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Heart Attacks On The Rise: Dr Naresh Trehan’s Top 5 Tips To Prevent Heart Attacks

Heart disease among young people is on the rise in the country. Experts say that Indians get heart diseases 10 years earlier than their western counterparts.

Furthermore, according to an analysis conducted by National Intervention Council on 3.5 lakh heart patients, 1 in every 10 heart surgeries in 2015 were carried out on people below the age of 40.

The urban population is three times more prone to heart attacks then the rural population. The primary reason for this is more stress at both workplace and at home.

Also, westernization of our diets, urbanization of our lifestyle and pollution also play a major role in heart diseases.

Little or no exercise, junk food, smoking, drinking and obesity are other more key reasons for heart diseases among young people. Increase in weight leads to various hormonal changes in the body and increases inflammation, thus increasing risk of heart diseases. Other reasons for heart diseases are fluctuations in cholesterol level in the body, diabetes and hypertension.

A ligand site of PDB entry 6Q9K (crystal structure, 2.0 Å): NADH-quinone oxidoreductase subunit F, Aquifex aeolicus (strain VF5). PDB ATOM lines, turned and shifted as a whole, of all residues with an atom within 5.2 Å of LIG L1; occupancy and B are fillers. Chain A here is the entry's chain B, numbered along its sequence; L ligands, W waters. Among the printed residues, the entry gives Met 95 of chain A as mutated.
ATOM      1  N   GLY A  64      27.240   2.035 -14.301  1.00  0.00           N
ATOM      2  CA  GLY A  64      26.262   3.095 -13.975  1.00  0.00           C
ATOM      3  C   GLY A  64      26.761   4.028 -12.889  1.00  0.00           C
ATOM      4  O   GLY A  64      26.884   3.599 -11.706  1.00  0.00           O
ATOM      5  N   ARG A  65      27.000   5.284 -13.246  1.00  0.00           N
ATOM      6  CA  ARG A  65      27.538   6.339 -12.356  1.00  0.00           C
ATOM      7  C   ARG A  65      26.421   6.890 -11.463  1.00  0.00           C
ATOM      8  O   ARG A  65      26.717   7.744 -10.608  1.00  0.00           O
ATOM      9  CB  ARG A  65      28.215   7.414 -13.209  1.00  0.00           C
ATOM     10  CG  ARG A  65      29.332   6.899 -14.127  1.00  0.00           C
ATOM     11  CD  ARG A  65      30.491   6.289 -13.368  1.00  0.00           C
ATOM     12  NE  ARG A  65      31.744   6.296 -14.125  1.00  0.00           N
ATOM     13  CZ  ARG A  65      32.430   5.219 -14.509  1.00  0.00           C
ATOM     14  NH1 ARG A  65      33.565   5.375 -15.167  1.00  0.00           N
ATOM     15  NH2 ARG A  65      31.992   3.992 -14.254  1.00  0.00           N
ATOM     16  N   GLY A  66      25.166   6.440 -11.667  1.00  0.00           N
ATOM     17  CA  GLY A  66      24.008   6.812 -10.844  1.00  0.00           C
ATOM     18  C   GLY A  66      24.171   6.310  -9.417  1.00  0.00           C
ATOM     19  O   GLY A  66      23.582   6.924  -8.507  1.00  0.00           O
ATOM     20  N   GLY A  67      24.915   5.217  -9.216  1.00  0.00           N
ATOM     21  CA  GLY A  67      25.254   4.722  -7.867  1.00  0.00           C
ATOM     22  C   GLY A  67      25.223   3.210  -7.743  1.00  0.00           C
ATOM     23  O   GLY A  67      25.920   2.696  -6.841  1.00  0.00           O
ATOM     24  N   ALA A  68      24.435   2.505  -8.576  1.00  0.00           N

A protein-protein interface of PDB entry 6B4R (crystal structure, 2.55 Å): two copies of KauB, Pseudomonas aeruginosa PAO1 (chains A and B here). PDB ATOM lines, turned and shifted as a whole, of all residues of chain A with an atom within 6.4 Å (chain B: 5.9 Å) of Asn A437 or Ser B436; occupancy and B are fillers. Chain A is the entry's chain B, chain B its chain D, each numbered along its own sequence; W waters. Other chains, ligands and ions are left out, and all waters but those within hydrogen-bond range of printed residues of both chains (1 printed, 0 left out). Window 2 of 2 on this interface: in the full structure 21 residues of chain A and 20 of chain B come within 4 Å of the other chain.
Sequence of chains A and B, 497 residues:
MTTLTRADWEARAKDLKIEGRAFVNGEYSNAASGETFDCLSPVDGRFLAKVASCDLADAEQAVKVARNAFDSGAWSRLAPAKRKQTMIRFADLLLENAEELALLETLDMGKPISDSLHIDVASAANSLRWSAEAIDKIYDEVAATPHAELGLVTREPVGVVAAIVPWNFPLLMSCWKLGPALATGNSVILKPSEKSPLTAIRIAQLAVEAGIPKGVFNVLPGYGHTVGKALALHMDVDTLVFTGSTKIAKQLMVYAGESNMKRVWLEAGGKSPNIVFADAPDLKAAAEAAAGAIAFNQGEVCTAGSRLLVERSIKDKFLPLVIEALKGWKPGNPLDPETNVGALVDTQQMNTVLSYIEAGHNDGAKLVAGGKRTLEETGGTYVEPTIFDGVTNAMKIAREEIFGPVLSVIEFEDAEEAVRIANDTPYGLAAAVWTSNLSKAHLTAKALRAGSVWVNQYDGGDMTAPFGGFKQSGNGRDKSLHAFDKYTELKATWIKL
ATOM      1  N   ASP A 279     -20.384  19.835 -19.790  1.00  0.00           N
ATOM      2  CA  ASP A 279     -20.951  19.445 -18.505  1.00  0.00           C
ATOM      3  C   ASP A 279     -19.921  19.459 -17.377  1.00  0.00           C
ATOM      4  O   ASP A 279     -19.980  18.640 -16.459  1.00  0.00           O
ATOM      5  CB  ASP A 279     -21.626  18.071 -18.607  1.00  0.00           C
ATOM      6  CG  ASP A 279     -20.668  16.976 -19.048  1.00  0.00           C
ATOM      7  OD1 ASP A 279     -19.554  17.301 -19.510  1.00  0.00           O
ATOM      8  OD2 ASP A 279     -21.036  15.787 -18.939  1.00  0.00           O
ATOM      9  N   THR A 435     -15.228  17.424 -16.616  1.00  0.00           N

So what can we do to combat this? We spoke to Dr Naresh Trehan who is a world-renowned cardiovascular surgeon, and here are his top 5 tips to prevent heart disease and heart attacks:

1. Smoking and Alcohol consumption

No smoking, alcohol none or in moderation (a glass of wine a day or two small drinks twice or thrice a week).

2. Diabetes/hypertension

If you have diabetes, high blood pressure or high cholesterol, keep them in strict control.

3. Exercise regularly

You must exercise 5-7 days a week for 45-60 minutes or walk 5-6 km. Keep your weight under control. This can easily be checked by Body Mass Index (BMI), which should be 19-25 (BMI = Weight in KG/height in meters squared, eg 70Kg/165cmx165cm).

4. Reduce stress

Stress reduction with yoga, gardening, music or any other hobbies. Take breaks from work. Periodic vacations serve as a great stress buster.

5. Regular checkups

Must do a regular checkup at least once at the age of 25 years and then annually after the age of 35. If there is a family history of high blood pressure, diabetes, high cholesterol or heart disease in a first degree relative below 65 years of age, then this should be disclosed to your doctor and checkup plan frequency modified suitably.

(Dr. Naresh Trehan is the Chairman and Managing Director of Medanta – The Medicity and has five decades of experience in the field of cardiovascular surgery. He is a recipient of the Padma Shri and Padma Bhushan awards.)